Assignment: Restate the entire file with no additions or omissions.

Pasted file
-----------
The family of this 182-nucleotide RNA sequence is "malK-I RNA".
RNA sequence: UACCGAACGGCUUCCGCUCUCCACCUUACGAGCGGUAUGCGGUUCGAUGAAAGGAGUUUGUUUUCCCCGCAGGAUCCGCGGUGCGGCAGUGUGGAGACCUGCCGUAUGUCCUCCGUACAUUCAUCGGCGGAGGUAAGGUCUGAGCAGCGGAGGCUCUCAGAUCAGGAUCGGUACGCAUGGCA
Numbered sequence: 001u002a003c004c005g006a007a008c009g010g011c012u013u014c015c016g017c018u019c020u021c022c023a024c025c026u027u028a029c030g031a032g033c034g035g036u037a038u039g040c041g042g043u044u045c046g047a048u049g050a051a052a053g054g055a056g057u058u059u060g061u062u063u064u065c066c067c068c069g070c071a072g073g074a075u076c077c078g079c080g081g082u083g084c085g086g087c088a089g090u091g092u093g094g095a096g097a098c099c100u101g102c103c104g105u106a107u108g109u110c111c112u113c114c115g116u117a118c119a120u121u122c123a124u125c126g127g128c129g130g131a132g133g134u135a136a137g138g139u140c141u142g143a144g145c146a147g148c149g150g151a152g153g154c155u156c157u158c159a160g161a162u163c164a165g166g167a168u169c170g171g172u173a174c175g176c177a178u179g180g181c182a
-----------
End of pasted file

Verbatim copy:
The family of this 182-nucleotide RNA sequence is "malK-I RNA".
RNA sequence: UACCGAACGGCUUCCGCUCUCCACCUUACGAGCGGUAUGCGGUUCGAUGAAAGGAGUUUGUUUUCCCCGCAGGAUCCGCGGUGCGGCAGUGUGGAGACCUGCCGUAUGUCCUCCGUACAUUCAUCGGCGGAGGUAAGGUCUGAGCAGCGGAGGCUCUCAGAUCAGGAUCGGUACGCAUGGCA
Numbered sequence: 001u002a003c004c005g006a007a008c009g010g011c012u013u014c015c016g017c018u019c020u021c022c023a024c025c026u027u028a029c030g031a032g033c034g035g036u037a038u039g040c041g042g043u044u045c046g047a048u049g050a051a052a053g054g055a056g057u058u059u060g061u062u063u064u065c066c067c068c069g070c071a072g073g074a075u076c077c078g079c080g081g082u083g084c085g086g087c088a089g090u091g092u093g094g095a096g097a098c099c100u101g102c103c104g105u106a107u108g109u110c111c112u113c114c115g116u117a118c119a120u121u122c123a124u125c126g127g128c129g130g131a132g133g134u135a136a137g138g139u140c141u142g143a144g145c146a147g148c149g150g151a152g153g154c155u156c157u158c159a160g161a162u163c164a165g166g167a168u169c170g171g172u173a174c175g176c177a178u179g180g181c182a